How to sell a R5 coin for R50000 (Mandela Coins)
You must have come across commemorative coins in your loose change – the ordinary circulation coins that recall 10 years of democracy, the presidential inauguration in 1994, the cricket World Cup in South Africa and other milestones in our history. Some people may have saved a few of these coins in the hope that they will be worth a bit in the future.
The R5 coins with the face of former president Nelson Mandela have a special nostalgic appeal, and the most recently issued one was to celebrate his 90th birthday in 2008.
But would you believe it if you were told that one of these 90th birthday coins sold for R2.5 million? Others sell for anything between R50 000 and a couple of thousand rands.
These, remember, are simply R5 coins. There is nothing special or rare about them – more than 22 million were issued by the South African Mint.
But a lucrative trade has developed in which clever sellers convince gullible buyers that certain R5 Mandela coins are extremely rare and are therefore worth a lot of money. Any coins could be sold in this way, but by far the most popular is the Mandela 90th birthday R5, issued in 2008, so this article will concentrate only on these coins.
The scheme is very simple to see through if you have a basic grasp of coin grading. It works like this.
First, the seller needs a supply of coins that have never been in circulation, plus a company to grade them and a population report. A population report, or census report, shows how many coins of a particular type have been given a particular grading.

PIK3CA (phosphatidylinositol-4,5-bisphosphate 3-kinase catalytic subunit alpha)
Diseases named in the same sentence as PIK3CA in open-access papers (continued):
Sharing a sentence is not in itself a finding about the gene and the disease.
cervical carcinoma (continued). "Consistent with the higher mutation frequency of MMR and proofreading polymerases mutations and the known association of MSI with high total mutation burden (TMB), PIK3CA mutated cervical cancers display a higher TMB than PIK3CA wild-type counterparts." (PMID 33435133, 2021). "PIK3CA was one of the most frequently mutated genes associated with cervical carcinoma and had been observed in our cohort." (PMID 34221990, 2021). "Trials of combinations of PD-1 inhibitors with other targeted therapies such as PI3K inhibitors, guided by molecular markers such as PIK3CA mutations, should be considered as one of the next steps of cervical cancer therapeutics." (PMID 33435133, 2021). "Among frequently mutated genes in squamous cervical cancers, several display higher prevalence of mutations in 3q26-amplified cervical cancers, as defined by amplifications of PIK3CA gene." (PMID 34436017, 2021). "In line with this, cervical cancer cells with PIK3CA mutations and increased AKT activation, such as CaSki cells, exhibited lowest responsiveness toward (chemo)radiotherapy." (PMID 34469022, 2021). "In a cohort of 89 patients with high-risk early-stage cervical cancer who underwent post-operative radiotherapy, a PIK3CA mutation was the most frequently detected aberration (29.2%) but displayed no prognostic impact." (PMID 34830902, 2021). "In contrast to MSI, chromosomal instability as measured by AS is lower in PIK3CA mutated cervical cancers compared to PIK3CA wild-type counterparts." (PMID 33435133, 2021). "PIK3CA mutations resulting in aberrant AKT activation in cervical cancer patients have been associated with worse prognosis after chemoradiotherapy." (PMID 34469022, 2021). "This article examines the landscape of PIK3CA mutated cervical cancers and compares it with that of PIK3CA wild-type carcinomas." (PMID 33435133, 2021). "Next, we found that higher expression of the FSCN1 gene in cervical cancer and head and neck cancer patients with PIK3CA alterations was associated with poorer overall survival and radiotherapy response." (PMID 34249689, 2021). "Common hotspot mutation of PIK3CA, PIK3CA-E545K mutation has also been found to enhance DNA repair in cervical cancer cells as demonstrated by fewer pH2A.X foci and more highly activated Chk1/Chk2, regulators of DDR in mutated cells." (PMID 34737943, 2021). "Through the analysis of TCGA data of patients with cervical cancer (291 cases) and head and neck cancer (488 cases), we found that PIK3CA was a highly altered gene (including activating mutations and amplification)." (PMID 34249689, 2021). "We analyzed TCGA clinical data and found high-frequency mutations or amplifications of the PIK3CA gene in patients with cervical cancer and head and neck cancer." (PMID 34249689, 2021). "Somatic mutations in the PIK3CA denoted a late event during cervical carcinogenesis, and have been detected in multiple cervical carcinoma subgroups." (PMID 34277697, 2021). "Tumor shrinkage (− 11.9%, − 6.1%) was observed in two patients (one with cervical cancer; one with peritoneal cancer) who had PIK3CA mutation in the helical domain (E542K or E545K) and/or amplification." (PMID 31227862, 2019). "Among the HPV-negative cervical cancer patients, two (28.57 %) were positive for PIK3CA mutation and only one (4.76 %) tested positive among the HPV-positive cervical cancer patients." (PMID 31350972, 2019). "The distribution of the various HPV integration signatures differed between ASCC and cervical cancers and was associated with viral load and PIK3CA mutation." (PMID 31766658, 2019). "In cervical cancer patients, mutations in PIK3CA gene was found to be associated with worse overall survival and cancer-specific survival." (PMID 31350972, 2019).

The coins sold for hugely inflated prices have never been circulated, unlike the coins that arrive with your change from the supermarket teller or newspaper vendor. Instead, these coins were bought in their hundreds of thousands direct from banks and the South African Mint. They are then sent to the United States for grading, which, in the simplest possible terms, means an assessment of their features, such as the lustre, appearance and number of imperfections of each coin.
When the coins return to South Africa, each is encapsulated in a Perspex slab that shows which company graded it and what grading it was given. This process is also called “slabbing”.
The sellers are able to market any coins that come back with a grading between MS70 (perfect) and MS60 (a coin that only just qualifies as uncirculated and has visible scratches). MS refers to “mint state” (see “How the grading system works” on the previous page for a basic explanation of grading).
Now the R5 brigade can start working their sales channels, phoning clients or putting the coins on an auction website such as Bid or Buy